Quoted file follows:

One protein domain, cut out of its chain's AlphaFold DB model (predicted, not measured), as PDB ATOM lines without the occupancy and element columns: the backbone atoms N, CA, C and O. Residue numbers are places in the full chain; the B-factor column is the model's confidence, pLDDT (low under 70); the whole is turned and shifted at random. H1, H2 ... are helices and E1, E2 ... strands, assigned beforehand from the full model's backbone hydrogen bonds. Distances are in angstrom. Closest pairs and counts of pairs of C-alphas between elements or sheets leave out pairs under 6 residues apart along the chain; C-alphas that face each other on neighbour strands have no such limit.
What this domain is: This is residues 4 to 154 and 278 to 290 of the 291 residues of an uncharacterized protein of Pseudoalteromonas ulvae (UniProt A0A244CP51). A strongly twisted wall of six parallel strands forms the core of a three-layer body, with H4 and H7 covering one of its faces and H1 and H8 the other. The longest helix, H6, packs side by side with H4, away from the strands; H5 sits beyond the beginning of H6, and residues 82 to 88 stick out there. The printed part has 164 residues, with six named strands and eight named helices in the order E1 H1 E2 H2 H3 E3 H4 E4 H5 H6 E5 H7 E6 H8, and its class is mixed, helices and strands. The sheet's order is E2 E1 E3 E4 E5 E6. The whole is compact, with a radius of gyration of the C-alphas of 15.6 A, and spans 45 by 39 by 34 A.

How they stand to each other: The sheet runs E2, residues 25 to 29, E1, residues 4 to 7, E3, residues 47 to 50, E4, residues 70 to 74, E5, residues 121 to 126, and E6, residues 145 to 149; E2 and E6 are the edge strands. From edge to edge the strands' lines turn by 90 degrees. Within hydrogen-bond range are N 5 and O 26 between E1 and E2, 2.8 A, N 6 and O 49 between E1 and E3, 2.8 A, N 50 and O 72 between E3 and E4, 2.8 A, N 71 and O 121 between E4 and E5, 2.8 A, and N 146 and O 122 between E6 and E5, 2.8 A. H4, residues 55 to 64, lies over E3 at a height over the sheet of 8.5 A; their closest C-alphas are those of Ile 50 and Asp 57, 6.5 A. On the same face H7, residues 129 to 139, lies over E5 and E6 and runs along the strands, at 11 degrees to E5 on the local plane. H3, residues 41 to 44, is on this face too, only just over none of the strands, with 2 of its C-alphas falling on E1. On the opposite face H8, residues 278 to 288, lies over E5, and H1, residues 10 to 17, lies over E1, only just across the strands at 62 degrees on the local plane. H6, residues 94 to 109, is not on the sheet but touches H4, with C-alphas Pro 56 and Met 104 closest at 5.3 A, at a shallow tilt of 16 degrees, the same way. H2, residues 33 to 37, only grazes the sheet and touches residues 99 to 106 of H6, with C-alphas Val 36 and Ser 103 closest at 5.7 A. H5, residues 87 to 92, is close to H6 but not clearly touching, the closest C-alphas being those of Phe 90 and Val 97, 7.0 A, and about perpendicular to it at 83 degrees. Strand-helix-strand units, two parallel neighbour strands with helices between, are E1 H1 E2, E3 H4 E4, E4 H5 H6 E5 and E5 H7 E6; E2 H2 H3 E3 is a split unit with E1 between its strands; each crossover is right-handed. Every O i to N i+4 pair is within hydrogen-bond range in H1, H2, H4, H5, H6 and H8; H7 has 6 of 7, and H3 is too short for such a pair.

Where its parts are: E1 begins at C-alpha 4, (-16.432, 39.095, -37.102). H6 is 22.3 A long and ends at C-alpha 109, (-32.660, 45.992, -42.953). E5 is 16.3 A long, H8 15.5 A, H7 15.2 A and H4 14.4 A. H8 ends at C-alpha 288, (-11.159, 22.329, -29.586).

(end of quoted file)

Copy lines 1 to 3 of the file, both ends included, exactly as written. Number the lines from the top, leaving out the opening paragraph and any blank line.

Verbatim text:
What this domain is: This is residues 4 to 154 and 278 to 290 of the 291 residues of an uncharacterized protein of Pseudoalteromonas ulvae (UniProt A0A244CP51). A strongly twisted wall of six parallel strands forms the core of a three-layer body, with H4 and H7 covering one of its faces and H1 and H8 the other. The longest helix, H6, packs side by side with H4, away from the strands; H5 sits beyond the beginning of H6, and residues 82 to 88 stick out there. The printed part has 164 residues, with six named strands and eight named helices in the order E1 H1 E2 H2 H3 E3 H4 E4 H5 H6 E5 H7 E6 H8, and its class is mixed, helices and strands. The sheet's order is E2 E1 E3 E4 E5 E6. The whole is compact, with a radius of gyration of the C-alphas of 15.6 A, and spans 45 by 39 by 34 A.

How they stand to each other: The sheet runs E2, residues 25 to 29, E1, residues 4 to 7, E3, residues 47 to 50, E4, residues 70 to 74, E5, residues 121 to 126, and E6, residues 145 to 149; E2 and E6 are the edge strands. From edge to edge the strands' lines turn by 90 degrees. Within hydrogen-bond range are N 5 and O 26 between E1 and E2, 2.8 A, N 6 and O 49 between E1 and E3, 2.8 A, N 50 and O 72 between E3 and E4, 2.8 A, N 71 and O 121 between E4 and E5, 2.8 A, and N 146 and O 122 between E6 and E5, 2.8 A. H4, residues 55 to 64, lies over E3 at a height over the sheet of 8.5 A; their closest C-alphas are those of Ile 50 and Asp 57, 6.5 A. On the same face H7, residues 129 to 139, lies over E5 and E6 and runs along the strands, at 11 degrees to E5 on the local plane. H3, residues 41 to 44, is on this face too, only just over none of the strands, with 2 of its C-alphas falling on E1. On the opposite face H8, residues 278 to 288, lies over E5, and H1, residues 10 to 17, lies over E1, only just across the strands at 62 degrees on the local plane. H6, residues 94 to 109, is not on the sheet but touches H4, with C-alphas Pro 56 and Met 104 closest at 5.3 A, at a shallow tilt of 16 degrees, the same way. H2, residues 33 to 37, only grazes the sheet and touches residues 99 to 106 of H6, with C-alphas Val 36 and Ser 103 closest at 5.7 A. H5, residues 87 to 92, is close to H6 but not clearly touching, the closest C-alphas being those of Phe 90 and Val 97, 7.0 A, and about perpendicular to it at 83 degrees. Strand-helix-strand units, two parallel neighbour strands with helices between, are E1 H1 E2, E3 H4 E4, E4 H5 H6 E5 and E5 H7 E6; E2 H2 H3 E3 is a split unit with E1 between its strands; each crossover is right-handed. Every O i to N i+4 pair is within hydrogen-bond range in H1, H2, H4, H5, H6 and H8; H7 has 6 of 7, and H3 is too short for such a pair.

Where its parts are: E1 begins at C-alpha 4, (-16.432, 39.095, -37.102). H6 is 22.3 A long and ends at C-alpha 109, (-32.660, 45.992, -42.953). E5 is 16.3 A long, H8 15.5 A, H7 15.2 A and H4 14.4 A. H8 ends at C-alpha 288, (-11.159, 22.329, -29.586).